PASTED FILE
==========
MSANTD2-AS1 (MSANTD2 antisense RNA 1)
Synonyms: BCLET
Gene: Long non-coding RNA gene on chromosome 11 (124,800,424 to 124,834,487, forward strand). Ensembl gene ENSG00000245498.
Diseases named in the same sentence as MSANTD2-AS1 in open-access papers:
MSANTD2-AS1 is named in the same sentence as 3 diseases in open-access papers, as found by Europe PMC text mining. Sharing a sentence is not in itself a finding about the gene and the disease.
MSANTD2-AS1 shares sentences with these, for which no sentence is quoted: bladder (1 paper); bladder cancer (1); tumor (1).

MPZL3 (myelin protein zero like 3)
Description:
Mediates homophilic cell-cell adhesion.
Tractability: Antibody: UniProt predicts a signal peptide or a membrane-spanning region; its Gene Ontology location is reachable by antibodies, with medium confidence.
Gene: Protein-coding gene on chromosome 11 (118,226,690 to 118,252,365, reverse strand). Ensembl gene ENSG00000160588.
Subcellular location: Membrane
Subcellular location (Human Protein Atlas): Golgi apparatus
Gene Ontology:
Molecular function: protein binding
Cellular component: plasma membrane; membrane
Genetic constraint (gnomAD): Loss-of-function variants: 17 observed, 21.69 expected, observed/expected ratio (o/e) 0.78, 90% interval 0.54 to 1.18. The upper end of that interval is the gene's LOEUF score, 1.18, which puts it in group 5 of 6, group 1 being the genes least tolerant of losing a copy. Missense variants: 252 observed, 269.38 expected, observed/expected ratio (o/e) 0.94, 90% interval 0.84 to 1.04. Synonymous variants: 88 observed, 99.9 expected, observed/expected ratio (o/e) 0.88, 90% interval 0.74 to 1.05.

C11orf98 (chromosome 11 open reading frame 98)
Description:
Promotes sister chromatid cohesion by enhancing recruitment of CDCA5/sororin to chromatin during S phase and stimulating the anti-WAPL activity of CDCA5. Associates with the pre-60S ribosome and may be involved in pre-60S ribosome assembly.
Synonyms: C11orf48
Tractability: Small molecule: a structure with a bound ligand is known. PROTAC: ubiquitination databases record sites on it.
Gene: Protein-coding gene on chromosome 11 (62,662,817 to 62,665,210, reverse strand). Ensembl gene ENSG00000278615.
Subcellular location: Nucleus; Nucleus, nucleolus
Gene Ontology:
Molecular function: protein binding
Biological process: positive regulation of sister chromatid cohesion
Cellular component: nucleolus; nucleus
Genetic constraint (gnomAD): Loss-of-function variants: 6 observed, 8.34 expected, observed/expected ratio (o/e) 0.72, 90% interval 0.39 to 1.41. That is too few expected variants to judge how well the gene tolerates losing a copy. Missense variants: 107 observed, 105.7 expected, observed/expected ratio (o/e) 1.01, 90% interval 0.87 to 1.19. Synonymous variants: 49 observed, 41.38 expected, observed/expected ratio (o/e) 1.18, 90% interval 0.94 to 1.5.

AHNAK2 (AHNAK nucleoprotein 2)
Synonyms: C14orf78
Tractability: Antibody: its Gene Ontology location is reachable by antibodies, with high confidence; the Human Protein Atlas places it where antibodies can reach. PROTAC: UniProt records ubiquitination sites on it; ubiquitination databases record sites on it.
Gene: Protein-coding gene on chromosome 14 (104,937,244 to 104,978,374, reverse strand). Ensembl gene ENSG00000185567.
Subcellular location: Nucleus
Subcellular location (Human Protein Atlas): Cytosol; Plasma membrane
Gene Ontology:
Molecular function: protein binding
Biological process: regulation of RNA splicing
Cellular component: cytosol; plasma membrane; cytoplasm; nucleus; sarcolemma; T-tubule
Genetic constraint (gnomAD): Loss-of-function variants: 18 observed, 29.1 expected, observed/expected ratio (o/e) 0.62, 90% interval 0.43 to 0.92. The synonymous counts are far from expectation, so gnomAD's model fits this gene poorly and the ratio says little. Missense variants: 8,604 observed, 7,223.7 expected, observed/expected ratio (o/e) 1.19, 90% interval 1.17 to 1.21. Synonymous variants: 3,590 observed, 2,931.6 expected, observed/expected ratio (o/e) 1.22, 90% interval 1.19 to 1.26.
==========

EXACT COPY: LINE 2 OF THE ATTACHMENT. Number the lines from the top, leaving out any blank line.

Synonyms: BCLET